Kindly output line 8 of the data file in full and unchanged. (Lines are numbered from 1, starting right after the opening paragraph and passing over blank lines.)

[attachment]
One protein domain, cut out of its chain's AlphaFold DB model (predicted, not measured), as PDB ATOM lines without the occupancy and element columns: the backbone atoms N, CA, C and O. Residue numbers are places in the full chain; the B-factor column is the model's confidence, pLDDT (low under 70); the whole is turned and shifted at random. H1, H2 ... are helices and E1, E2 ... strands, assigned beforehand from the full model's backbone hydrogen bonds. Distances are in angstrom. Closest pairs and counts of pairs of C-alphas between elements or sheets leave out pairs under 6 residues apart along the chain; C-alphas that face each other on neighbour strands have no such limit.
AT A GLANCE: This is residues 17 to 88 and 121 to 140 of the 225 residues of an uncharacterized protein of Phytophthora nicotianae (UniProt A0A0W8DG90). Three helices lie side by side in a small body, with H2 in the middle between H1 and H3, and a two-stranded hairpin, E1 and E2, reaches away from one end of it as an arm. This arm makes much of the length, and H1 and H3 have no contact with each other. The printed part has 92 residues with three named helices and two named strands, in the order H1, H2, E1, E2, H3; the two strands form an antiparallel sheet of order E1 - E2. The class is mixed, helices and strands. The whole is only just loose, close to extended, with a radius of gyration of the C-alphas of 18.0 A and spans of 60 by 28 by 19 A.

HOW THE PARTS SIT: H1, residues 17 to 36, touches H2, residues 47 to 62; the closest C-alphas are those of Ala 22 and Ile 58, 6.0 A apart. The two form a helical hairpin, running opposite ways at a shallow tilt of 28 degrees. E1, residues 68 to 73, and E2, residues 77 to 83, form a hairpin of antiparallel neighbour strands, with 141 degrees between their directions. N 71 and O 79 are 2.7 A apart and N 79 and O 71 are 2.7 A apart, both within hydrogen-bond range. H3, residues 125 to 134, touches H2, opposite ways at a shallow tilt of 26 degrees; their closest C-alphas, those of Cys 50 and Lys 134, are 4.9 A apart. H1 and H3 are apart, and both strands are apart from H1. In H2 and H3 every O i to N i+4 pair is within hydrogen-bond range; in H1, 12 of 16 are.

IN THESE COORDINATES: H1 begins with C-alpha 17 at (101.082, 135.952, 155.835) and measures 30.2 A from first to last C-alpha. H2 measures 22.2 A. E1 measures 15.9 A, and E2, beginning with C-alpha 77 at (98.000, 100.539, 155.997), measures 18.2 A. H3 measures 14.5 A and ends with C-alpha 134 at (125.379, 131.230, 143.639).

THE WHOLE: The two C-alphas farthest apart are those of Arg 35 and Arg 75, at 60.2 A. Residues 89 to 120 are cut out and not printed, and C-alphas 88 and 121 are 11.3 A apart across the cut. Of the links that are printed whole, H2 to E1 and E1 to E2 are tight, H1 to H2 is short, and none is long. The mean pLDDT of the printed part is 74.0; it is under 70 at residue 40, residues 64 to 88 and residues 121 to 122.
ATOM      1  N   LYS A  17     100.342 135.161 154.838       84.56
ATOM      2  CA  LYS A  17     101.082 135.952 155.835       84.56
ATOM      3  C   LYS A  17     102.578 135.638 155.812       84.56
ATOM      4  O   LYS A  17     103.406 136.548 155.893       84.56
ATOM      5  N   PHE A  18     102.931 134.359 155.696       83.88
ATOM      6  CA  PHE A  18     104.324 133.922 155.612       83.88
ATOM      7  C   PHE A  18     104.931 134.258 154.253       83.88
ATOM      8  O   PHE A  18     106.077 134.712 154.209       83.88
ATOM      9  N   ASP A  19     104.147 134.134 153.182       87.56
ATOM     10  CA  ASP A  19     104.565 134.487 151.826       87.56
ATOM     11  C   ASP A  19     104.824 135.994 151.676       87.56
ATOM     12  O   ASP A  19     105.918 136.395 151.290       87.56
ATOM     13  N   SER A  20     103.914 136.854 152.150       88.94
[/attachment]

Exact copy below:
ATOM      4  O   LYS A  17     103.406 136.548 155.893       84.56